This summer saw a string of interesting theories emerge on how to solve or soothe the price spiral on ITV. Most of these ideas have centred on either increasing the ad minutage levels on our existing stations or diverting some form of advertising to the BBC.
The debate over extra minutage will continue until the ITC says “yes” or “no”. Just for a moment, imagine the answer is no. Imagine that the Government is unsympathetic towards complaints about the twists and turns of the free market. What then?
Three issues are worthy of discussion, whatever the minutage outcome and particularly if the result is negative.
Existing rules and regulations should be relaxed for the commercial terrestrial stations. It is difficult to reconcile a situation where the public still funds two channels – and the majority of folk can afford to buy access to cable and satellite – while a set of remit handcuffs restrict our so-called commercial stations.
It is very difficult to put a figure on how many ratings are lost to advertisers because ITV, in particular, is locked into a certain amount of “remit” broadcasting. We estimate that a fully commercialised ITV could deliver at least five per cent more impacts if restrictions were lifted.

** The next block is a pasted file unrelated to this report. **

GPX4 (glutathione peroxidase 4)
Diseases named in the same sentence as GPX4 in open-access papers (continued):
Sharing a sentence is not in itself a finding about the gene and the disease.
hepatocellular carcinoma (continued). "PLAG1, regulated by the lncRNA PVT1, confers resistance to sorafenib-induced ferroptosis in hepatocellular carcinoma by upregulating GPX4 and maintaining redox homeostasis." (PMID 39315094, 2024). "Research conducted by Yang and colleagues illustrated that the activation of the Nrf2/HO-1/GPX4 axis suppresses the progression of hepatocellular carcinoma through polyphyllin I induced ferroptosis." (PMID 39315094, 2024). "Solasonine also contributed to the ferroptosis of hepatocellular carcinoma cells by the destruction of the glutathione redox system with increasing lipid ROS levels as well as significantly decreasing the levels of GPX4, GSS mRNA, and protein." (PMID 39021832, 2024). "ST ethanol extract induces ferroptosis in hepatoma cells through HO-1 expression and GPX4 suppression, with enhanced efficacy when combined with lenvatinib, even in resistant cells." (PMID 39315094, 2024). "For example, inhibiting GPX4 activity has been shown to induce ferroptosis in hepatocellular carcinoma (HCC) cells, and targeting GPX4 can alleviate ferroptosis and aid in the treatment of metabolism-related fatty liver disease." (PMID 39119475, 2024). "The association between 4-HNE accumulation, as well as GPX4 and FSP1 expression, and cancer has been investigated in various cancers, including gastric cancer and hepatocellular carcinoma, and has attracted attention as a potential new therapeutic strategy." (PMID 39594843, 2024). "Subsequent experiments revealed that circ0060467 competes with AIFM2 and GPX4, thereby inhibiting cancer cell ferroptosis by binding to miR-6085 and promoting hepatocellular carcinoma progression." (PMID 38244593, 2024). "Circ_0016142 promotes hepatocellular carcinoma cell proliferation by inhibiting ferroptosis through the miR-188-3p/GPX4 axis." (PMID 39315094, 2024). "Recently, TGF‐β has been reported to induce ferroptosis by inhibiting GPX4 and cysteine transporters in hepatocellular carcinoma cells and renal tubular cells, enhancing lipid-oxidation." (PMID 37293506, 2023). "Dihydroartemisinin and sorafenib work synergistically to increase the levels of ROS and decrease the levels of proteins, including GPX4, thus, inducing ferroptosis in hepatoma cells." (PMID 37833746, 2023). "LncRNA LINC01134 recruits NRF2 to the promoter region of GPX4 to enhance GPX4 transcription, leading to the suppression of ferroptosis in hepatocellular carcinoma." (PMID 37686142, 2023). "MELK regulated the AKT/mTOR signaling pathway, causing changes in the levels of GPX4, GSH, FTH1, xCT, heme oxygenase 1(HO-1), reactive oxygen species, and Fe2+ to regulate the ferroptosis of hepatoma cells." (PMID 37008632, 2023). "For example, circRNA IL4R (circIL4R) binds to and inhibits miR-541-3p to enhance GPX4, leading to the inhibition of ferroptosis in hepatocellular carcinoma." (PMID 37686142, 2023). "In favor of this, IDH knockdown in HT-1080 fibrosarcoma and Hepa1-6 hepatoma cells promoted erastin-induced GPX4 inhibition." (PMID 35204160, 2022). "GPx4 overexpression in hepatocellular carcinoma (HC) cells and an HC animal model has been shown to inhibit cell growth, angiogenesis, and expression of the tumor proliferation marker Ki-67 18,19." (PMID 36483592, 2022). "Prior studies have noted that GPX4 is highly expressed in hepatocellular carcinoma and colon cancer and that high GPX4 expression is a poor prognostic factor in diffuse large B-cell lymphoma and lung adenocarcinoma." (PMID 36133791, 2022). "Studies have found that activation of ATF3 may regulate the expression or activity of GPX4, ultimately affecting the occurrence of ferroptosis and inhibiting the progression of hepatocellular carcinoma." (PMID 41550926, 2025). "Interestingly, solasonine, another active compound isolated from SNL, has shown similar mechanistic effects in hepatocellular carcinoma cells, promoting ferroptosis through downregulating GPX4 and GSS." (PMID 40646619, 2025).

Would this lower programme standards? – with Mick Des-mond’s holiday videos running in peak time? Unlikely. ITV’s long-term future is still dependent upon producing a balance of programming that attracts a broad range of viewers and advertisers.
Secondly, if the BBC is to continue as it is for the next decade, its own future “remit”, published in the Extending Choice document two years ago, needs to be restated. We must lobby hard to get the BBC to supply different programmes to ITV.
Thirdly, the industry needs to do some serious thinking about how we should conduct TV business in the future.
We’ve looked at alternatives to station average price before, but the fact is no panacea exists. All airtime trading mechanisms have their weaknesses.
But how much longer can we continue to trade with a system that allows money to be committed without us knowing what is going to be delivered?
Part of the problem about today’s TV inflation is the fact that predicting the rate of increase is almost impossible.
Marketing directors and media buyers have to ask themselves whether the level of ratings required to help achieve a marketing strategy has a discrete logic to it. Or can gross rating points be 30 per cent lower in one period purely because of TV market factors and not affect the marketing strategy?
Maybe it’s too late to change. Maybe the highly competitive media specialist market will always prevent us from using our common sense. All that’s at stake, after all, is whether TV airtime has a positive value above that of commodity.
ITV NETWORK COST PER THOUSAND
ALL ADULTS 1994 V 19930-second equivalents